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Welcome @ajl  You mentioned that the shafts must be crap because the whole set cost you $150.  That is not necessarily the case.  A set of clubs costs less than buying all the individual components separately...just as buying all the parts to assemble a guitar with can exceed the cost of buying one off the rack.

There are exceptions, of course, but my point is that a set of clubs (or a guitar) cannot be accurately assessed solely on expenditure or resale value.  

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  • 2 weeks later...

If the beginner set is aluminum zinc heads yes, it’s inferior. If they’re stainless steel they’re the same as the more expensive stuff. A 5 iron head will weigh around 255 grams, give or take a couple grams, on any 5 iron, new or old, cheap expensive. Steel shafts tend to also be pretty similar, a cheaper club may have a kind of standard weight( 125 gram) shaft where a higher price might get you a lighter (  100 gram) steel shaft. Your right about loft. Modern manufacturers lower the loft to make it look like their clubs go longer when people hit them on monitors. I don’t buy it. Loft on irons is your friend. If the shot is short, move up a club, that’s why you have 14 clubs in your bag. As you learn to play you will find it’s not so hard to deloft a shot but it’s impossible to add. Modern fittings will have you trying 7 irons, what a joke, I can hit any 7 iron on the planet. Fitting with something like a 5 iron will tell you better how you handle a particular set.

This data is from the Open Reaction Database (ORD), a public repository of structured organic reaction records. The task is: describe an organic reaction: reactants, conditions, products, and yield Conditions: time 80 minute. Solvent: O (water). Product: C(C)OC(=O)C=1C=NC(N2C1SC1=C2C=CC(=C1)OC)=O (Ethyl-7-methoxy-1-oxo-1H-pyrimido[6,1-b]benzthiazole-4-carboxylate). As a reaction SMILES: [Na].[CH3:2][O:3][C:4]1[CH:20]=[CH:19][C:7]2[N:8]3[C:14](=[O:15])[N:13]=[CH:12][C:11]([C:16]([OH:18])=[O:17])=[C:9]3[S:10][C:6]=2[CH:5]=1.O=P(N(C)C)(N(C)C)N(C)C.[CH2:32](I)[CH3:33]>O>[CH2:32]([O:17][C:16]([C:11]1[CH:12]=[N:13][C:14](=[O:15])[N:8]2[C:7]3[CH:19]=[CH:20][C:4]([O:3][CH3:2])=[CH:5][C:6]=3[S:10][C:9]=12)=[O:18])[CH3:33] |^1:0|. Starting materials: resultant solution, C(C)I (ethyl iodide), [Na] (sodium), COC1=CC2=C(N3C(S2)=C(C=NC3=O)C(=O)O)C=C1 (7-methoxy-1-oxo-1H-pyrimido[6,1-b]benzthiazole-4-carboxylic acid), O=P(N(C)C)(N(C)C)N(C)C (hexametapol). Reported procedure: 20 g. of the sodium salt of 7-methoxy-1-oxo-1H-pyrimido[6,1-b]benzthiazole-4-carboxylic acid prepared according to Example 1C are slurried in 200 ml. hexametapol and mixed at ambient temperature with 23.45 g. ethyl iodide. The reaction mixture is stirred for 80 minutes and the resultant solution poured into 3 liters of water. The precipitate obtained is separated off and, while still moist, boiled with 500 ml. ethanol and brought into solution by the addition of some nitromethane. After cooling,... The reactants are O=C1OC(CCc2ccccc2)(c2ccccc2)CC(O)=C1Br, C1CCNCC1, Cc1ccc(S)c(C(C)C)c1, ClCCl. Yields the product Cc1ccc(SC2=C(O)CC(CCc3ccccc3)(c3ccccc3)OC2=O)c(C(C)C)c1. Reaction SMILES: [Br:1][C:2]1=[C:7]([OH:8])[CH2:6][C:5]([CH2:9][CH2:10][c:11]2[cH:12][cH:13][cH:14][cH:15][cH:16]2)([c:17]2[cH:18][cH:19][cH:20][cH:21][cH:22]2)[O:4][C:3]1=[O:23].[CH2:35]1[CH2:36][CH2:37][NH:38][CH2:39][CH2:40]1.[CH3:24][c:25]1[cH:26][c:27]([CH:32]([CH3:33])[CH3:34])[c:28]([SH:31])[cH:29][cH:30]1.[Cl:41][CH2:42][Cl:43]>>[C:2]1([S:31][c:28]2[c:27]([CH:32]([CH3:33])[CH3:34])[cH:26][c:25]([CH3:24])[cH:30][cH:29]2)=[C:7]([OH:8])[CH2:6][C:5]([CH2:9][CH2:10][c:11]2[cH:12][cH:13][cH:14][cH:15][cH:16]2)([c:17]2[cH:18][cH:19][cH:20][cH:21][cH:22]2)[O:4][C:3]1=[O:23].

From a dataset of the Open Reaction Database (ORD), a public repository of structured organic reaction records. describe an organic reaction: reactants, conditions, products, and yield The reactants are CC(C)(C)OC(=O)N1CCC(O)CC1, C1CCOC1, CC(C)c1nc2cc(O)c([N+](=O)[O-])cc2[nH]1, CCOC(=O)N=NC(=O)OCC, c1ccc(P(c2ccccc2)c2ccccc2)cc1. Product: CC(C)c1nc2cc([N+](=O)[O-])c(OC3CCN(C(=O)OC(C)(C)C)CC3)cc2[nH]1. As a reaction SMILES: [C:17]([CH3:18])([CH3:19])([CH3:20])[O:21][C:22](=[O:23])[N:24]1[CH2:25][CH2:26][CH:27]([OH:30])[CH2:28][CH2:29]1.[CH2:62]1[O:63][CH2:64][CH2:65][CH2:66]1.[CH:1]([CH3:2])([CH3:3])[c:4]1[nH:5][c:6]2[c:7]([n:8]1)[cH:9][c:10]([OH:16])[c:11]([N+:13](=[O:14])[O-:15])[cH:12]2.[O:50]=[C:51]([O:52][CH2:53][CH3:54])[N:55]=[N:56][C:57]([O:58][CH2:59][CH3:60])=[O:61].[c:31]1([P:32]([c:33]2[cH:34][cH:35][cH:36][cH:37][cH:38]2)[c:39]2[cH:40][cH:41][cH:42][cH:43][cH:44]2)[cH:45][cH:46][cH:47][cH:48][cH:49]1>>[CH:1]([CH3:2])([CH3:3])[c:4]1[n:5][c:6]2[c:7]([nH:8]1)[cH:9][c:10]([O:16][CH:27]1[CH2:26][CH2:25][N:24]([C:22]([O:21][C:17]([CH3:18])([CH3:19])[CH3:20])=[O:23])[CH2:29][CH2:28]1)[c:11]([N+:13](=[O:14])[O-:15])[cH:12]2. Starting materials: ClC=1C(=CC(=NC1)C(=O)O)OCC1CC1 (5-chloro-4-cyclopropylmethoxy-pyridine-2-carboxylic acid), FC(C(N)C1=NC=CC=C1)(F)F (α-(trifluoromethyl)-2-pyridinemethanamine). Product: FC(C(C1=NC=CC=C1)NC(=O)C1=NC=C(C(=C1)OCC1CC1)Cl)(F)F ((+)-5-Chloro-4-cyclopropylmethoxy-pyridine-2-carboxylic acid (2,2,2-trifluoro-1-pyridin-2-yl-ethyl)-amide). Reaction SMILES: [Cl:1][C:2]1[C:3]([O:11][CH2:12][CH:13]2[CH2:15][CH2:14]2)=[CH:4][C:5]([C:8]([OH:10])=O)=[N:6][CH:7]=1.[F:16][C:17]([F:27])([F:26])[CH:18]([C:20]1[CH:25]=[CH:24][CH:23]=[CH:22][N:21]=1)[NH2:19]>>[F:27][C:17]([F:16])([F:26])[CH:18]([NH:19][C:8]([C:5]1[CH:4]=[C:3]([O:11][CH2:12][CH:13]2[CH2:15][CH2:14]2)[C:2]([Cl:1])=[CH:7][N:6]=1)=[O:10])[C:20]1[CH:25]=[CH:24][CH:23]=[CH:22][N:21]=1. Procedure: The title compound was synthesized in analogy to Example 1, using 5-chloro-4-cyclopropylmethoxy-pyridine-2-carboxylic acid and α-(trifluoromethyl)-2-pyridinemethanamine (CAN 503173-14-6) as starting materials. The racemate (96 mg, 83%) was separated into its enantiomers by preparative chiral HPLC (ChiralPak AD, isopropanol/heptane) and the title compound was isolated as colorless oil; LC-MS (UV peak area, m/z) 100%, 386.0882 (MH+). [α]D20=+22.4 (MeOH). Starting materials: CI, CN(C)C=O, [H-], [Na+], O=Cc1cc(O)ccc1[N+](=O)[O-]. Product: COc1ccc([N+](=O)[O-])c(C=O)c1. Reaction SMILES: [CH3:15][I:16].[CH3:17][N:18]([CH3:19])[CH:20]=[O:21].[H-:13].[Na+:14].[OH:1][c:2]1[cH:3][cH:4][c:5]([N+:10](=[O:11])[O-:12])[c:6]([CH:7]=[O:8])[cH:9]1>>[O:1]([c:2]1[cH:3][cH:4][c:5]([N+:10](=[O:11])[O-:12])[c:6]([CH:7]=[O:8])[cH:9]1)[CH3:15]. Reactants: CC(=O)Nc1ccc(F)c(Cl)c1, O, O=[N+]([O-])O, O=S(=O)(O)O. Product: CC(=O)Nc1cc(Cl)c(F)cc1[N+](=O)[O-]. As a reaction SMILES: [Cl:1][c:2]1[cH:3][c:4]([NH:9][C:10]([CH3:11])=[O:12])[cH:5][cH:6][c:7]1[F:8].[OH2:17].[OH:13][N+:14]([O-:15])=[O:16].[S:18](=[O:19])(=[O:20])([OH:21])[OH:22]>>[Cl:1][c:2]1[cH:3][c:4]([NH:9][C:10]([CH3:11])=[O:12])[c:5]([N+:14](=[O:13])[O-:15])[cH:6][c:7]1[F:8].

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On 10/16/2020 at 8:55 AM, ajl said:

New golfer here, and I haven't really gotten a straight answer on this question regarding what makes one iron better than another.  Now, after hitting a Strata driver vs. a Mavrik driver, I totally get it.  Wow, what a difference.  But, what about an iron from Strata or Top Flite 9, or even a clone from gigagolf or Integra (or any iron for that matter) vs. a Callaway x18 or x20, or even a newer Mavrik.  The Callaway guy I asked these questions to almost seemed to be offended, and started arguing with me.  But really, all I want is an education as to what makes it different.  Now, keep in mind, we're not talking about Tiger Woods here.  We're talking about a guy who is just starting to break 90 (BTW, the driver was a big reason I got under 90 - Strata driver goes between 175 - 200 when considering poor and well hit balls, and my Razr is 190 - 220, depending upon the hit (even slices go 190 now) - those extra yards certainly helped the 2nd shot).

Here's what I observe: clubs are made up of 5 pieces: grip, shaft, ferule, iron, and some epoxy.  So, let's take it in turn (easy ones first):